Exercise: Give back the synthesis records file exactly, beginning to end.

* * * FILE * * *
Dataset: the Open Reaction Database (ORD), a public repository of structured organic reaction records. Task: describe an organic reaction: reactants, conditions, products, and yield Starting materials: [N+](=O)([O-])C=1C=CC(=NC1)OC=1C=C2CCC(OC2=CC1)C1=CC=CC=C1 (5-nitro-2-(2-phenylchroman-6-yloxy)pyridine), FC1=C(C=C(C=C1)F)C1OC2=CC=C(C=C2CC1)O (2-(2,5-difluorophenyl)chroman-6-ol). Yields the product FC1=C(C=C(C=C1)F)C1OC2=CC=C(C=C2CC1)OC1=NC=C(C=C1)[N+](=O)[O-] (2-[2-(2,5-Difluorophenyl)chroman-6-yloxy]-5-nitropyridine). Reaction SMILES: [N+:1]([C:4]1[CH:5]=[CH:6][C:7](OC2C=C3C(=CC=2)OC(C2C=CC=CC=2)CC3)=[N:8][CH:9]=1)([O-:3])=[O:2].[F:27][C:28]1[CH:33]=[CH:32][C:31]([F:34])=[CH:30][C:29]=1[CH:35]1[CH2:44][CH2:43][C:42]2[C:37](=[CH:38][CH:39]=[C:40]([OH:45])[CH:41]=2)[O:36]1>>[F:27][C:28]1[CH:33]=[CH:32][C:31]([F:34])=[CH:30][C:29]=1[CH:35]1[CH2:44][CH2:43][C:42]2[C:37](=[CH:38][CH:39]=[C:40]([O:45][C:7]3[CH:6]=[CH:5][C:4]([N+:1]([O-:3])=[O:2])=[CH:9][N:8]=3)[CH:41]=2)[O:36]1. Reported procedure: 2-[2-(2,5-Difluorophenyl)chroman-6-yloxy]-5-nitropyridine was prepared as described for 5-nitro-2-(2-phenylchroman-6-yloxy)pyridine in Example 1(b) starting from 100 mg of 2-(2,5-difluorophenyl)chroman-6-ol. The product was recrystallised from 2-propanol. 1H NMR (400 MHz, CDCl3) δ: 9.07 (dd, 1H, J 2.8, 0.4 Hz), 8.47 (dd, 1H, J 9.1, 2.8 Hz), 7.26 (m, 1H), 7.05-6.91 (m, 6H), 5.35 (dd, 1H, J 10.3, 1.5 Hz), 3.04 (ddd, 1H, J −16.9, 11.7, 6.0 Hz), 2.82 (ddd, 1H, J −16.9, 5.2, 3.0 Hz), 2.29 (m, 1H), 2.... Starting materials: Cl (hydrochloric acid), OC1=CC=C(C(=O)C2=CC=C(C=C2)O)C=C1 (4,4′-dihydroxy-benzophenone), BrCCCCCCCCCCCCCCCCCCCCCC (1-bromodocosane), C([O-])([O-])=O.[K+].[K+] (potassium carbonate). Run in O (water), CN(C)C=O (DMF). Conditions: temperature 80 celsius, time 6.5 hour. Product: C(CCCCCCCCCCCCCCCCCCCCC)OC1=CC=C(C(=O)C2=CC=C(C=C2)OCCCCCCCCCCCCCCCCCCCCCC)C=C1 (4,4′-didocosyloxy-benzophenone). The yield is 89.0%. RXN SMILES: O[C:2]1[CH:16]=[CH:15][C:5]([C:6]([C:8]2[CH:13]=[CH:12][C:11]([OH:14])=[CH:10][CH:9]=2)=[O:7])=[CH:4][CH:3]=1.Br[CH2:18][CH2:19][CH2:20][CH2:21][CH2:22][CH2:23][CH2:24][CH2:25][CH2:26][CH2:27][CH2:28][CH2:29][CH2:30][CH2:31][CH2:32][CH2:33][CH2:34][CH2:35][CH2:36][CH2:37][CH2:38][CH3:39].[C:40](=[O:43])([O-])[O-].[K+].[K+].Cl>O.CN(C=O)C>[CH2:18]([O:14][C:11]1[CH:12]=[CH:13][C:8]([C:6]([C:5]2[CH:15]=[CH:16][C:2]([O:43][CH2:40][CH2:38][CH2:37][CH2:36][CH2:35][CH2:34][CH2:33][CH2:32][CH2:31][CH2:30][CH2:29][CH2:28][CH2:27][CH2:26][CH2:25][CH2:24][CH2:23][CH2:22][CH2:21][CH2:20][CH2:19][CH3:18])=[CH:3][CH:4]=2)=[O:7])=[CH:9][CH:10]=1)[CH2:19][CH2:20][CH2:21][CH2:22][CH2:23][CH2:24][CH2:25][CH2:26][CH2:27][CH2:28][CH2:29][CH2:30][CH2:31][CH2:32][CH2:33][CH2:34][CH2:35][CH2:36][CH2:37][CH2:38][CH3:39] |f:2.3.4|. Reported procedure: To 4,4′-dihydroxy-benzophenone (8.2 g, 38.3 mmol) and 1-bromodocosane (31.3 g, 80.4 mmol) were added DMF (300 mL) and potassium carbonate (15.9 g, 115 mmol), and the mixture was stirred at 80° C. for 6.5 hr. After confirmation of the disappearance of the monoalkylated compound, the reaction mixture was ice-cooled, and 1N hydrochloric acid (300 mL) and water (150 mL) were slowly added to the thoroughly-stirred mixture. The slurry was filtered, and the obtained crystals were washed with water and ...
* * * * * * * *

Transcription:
Dataset: the Open Reaction Database (ORD), a public repository of structured organic reaction records. Task: describe an organic reaction: reactants, conditions, products, and yield Starting materials: [N+](=O)([O-])C=1C=CC(=NC1)OC=1C=C2CCC(OC2=CC1)C1=CC=CC=C1 (5-nitro-2-(2-phenylchroman-6-yloxy)pyridine), FC1=C(C=C(C=C1)F)C1OC2=CC=C(C=C2CC1)O (2-(2,5-difluorophenyl)chroman-6-ol). Yields the product FC1=C(C=C(C=C1)F)C1OC2=CC=C(C=C2CC1)OC1=NC=C(C=C1)[N+](=O)[O-] (2-[2-(2,5-Difluorophenyl)chroman-6-yloxy]-5-nitropyridine). Reaction SMILES: [N+:1]([C:4]1[CH:5]=[CH:6][C:7](OC2C=C3C(=CC=2)OC(C2C=CC=CC=2)CC3)=[N:8][CH:9]=1)([O-:3])=[O:2].[F:27][C:28]1[CH:33]=[CH:32][C:31]([F:34])=[CH:30][C:29]=1[CH:35]1[CH2:44][CH2:43][C:42]2[C:37](=[CH:38][CH:39]=[C:40]([OH:45])[CH:41]=2)[O:36]1>>[F:27][C:28]1[CH:33]=[CH:32][C:31]([F:34])=[CH:30][C:29]=1[CH:35]1[CH2:44][CH2:43][C:42]2[C:37](=[CH:38][CH:39]=[C:40]([O:45][C:7]3[CH:6]=[CH:5][C:4]([N+:1]([O-:3])=[O:2])=[CH:9][N:8]=3)[CH:41]=2)[O:36]1. Reported procedure: 2-[2-(2,5-Difluorophenyl)chroman-6-yloxy]-5-nitropyridine was prepared as described for 5-nitro-2-(2-phenylchroman-6-yloxy)pyridine in Example 1(b) starting from 100 mg of 2-(2,5-difluorophenyl)chroman-6-ol. The product was recrystallised from 2-propanol. 1H NMR (400 MHz, CDCl3) δ: 9.07 (dd, 1H, J 2.8, 0.4 Hz), 8.47 (dd, 1H, J 9.1, 2.8 Hz), 7.26 (m, 1H), 7.05-6.91 (m, 6H), 5.35 (dd, 1H, J 10.3, 1.5 Hz), 3.04 (ddd, 1H, J −16.9, 11.7, 6.0 Hz), 2.82 (ddd, 1H, J −16.9, 5.2, 3.0 Hz), 2.29 (m, 1H), 2.... Starting materials: Cl (hydrochloric acid), OC1=CC=C(C(=O)C2=CC=C(C=C2)O)C=C1 (4,4′-dihydroxy-benzophenone), BrCCCCCCCCCCCCCCCCCCCCCC (1-bromodocosane), C([O-])([O-])=O.[K+].[K+] (potassium carbonate). Run in O (water), CN(C)C=O (DMF). Conditions: temperature 80 celsius, time 6.5 hour. Product: C(CCCCCCCCCCCCCCCCCCCCC)OC1=CC=C(C(=O)C2=CC=C(C=C2)OCCCCCCCCCCCCCCCCCCCCCC)C=C1 (4,4′-didocosyloxy-benzophenone). The yield is 89.0%. RXN SMILES: O[C:2]1[CH:16]=[CH:15][C:5]([C:6]([C:8]2[CH:13]=[CH:12][C:11]([OH:14])=[CH:10][CH:9]=2)=[O:7])=[CH:4][CH:3]=1.Br[CH2:18][CH2:19][CH2:20][CH2:21][CH2:22][CH2:23][CH2:24][CH2:25][CH2:26][CH2:27][CH2:28][CH2:29][CH2:30][CH2:31][CH2:32][CH2:33][CH2:34][CH2:35][CH2:36][CH2:37][CH2:38][CH3:39].[C:40](=[O:43])([O-])[O-].[K+].[K+].Cl>O.CN(C=O)C>[CH2:18]([O:14][C:11]1[CH:12]=[CH:13][C:8]([C:6]([C:5]2[CH:15]=[CH:16][C:2]([O:43][CH2:40][CH2:38][CH2:37][CH2:36][CH2:35][CH2:34][CH2:33][CH2:32][CH2:31][CH2:30][CH2:29][CH2:28][CH2:27][CH2:26][CH2:25][CH2:24][CH2:23][CH2:22][CH2:21][CH2:20][CH2:19][CH3:18])=[CH:3][CH:4]=2)=[O:7])=[CH:9][CH:10]=1)[CH2:19][CH2:20][CH2:21][CH2:22][CH2:23][CH2:24][CH2:25][CH2:26][CH2:27][CH2:28][CH2:29][CH2:30][CH2:31][CH2:32][CH2:33][CH2:34][CH2:35][CH2:36][CH2:37][CH2:38][CH3:39] |f:2.3.4|. Reported procedure: To 4,4′-dihydroxy-benzophenone (8.2 g, 38.3 mmol) and 1-bromodocosane (31.3 g, 80.4 mmol) were added DMF (300 mL) and potassium carbonate (15.9 g, 115 mmol), and the mixture was stirred at 80° C. for 6.5 hr. After confirmation of the disappearance of the monoalkylated compound, the reaction mixture was ice-cooled, and 1N hydrochloric acid (300 mL) and water (150 mL) were slowly added to the thoroughly-stirred mixture. The slurry was filtered, and the obtained crystals were washed with water and ...